A.G. backs Garyville vote still on

Published 12:00 am Friday, May 30, 2008


Editor and Publisher

LAPLACE – A new, detailed, three-page opinion from the Louisiana attorney general concerning the matter of incorporating the Town of Garyville will do nothing to slow the march towards a July 19 vote on the matter.

However, Attorney General “Buddy” Caldwell did use the newly revised opinion, as requested from St. John Parish Attorney Jeff Perilloux, as a vehicle to offer lots of advice to both parties in the heated matter of whether industry in the region will, or will not, be included in the proposed town.

Caldwell issued his latest opinion on the matter on Friday, and again reiterated the fact that the Garyville Incorporation Committee met all the requirements of state law 33:1, which seeks the chance to vote on incorporating. That vote will still take place on July 19.

However this time, unlike the previous two opinions he issued, Caldwell took three pages to talk about a previous industry dispute in the town of Geismar which went to the courts, since industry was also included in those proposed boundaries. In that eventual ruling, industry was excluded from the town.

Caldwell went on to make it clear that his office would not be the place to get a ruling on whether industry in the Garyville area should be included in the towns boundaries, but rather, that industry itself, the parish, or even private individuals would do well to seek a court ruling to clarify the matter.

St. John Parish President Bill Hubbard agreed, noting “a final determination must be made before the election. The people of the Garyville and Reserve area affected by this incorporation effort must be

able to vote on July 19 knowing who will pay the majority of the taxes needed to fund the city: the major industries of the area or the people themselves.”

The matter of the industry inclusion in the proposed town continues to generate the most interest in the Garyville vote. Organizers of the plan have included all major industry in the area, including Marathon, Cargill and Gramercy Alumina, which could bring tens of millions of dollars into the Town of Garyville, should those industries be part of the town.

However parish officials have contended all along, and some of those industries have provided paperwork, which shows they should be excluded from the town due to meeting state criteria on that matter many years ago.

The question of whether that industry will be part of the town remains a big issue for those who will vote on July 19, since it could mean millions of dollars for the town in tax money, or it could leave the town with a much smaller base to draw revenue from.

Meanwhile, Garyville Incorporation Committee Chairwoman Geri Baloney issued a statement making it clear her group is not focusing on the industry matter anyway.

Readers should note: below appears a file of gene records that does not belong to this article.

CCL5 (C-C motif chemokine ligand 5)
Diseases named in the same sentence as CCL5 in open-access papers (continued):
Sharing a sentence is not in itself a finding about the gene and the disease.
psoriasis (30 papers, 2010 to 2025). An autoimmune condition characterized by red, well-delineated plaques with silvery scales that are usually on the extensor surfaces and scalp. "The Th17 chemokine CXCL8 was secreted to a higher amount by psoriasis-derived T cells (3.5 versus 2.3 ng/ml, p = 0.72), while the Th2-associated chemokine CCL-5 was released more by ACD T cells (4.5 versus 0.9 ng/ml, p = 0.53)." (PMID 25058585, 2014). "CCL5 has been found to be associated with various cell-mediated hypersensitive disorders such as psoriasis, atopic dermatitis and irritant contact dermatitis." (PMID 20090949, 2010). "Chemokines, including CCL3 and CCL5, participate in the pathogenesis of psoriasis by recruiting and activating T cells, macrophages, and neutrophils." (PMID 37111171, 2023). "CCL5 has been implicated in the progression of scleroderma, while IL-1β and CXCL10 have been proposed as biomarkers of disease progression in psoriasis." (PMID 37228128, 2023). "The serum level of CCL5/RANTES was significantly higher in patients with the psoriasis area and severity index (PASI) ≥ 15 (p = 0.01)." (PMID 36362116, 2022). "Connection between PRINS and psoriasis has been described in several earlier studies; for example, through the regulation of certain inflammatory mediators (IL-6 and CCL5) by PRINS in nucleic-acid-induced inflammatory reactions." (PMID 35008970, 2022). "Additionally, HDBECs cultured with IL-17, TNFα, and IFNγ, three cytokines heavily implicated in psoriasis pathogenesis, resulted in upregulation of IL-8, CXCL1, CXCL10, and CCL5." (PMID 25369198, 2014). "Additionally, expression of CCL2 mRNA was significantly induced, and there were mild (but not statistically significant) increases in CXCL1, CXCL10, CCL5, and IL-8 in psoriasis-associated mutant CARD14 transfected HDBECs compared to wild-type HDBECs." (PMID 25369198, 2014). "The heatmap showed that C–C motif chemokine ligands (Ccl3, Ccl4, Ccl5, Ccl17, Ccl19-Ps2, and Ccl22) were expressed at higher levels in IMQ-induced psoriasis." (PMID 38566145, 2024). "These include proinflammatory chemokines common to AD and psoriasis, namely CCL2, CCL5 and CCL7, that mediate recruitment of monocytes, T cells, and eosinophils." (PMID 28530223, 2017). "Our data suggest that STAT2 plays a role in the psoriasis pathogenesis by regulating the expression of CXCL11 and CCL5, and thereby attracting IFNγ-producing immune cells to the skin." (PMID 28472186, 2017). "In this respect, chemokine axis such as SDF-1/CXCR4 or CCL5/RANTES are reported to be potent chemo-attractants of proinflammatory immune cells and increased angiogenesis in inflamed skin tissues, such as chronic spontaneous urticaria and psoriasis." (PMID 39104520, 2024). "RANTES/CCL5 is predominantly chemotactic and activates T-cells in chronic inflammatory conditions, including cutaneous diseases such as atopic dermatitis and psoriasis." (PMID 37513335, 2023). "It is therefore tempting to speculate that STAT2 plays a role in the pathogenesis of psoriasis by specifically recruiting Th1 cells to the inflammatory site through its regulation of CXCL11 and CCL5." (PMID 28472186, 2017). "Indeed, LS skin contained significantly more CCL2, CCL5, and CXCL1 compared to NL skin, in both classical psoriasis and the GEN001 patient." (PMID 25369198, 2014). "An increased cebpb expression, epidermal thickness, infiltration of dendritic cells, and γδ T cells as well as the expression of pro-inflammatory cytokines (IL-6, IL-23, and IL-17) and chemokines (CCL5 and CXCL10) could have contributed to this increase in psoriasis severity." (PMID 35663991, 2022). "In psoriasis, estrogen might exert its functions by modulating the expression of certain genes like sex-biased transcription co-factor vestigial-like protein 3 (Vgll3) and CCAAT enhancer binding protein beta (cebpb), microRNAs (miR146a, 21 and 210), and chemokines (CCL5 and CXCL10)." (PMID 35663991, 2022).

“It does not matter greatly if some of industry is included,” she said. “We were told by other mayors of the combined 80+ million dollars in grants to their towns. These are not taxes, loans or bonds, but grants which cities and towns are entitled to.”

Baloney continued to point to what she believes is the real key issue in this entire matter.

“If the people of Mt. Airy, Garyville, Dutch Bayou and Lions believe that they would benefit from a smaller, closer government; if they believe that the one or two councilman out of nine would benefit from having the support of a united town with a mayor and board of alderman; if they want the tax dollars that are generated in their area spent where they live; then the decision to incorporate should be an easy one,” she noted.

The newest opinion by the attorney general also made it clear that an earlier controversy about whether the A.G. was backing industry as part of the town, was misunderstood. Caldwell said in his ruling that his office must decide on the incorporation vote assuming “that the information contained in the petition for incorporation is true and correct.”

However Perilloux says that is the whole problem in the incorporation petition.

“First of all, let me say that I’m glad the A.G. clarified his earlier ruling and made it clear that he is not backing the position of industry being included in the boundaries,” Perilloux said. “But we still have a petition that is misleading the voters to believe industry will be included in the town. This whole thing may be asking for a vote on something that is a fallacy.”

Caldwell went to great length to cite the case of Allied Signal, Inc. v. Jackson, a case very similar to St. John Parish where various industries were drawn into a new municipality. But the courts ruled in that case that the industries could be excluded from the town.

Caldwell encouraged local parties to use the courts to settle this question before the vote comes to the people on July 19.

“It would be beneficial to the parish governing authority and to the people who own land in the area to be incorporated, for any declaration to be made early,” Caldwell wrote, referring to the declaration of industry exemption.

He went on to suggest that the town of Garyville might take a long, hard look at whether incorporation is the best route, should industry not be included.

“This is particularly true if the industrial areas are declared exempt from incorporation, since it is questionable whether incorporation of the remaining property would then be feasible or desirable,” Caldwell added.

Parish officials say that if the industry is not included as part of the town, then current figures obtained from the St. John Assessor’s Office indicate only $133,000 of revenue would be available from present tax avenues.

However Baloney continued to point to what she believes is millions of dollars in state and federal grants that would help the Town of Garyville thrive, regardless if industry money is included or not.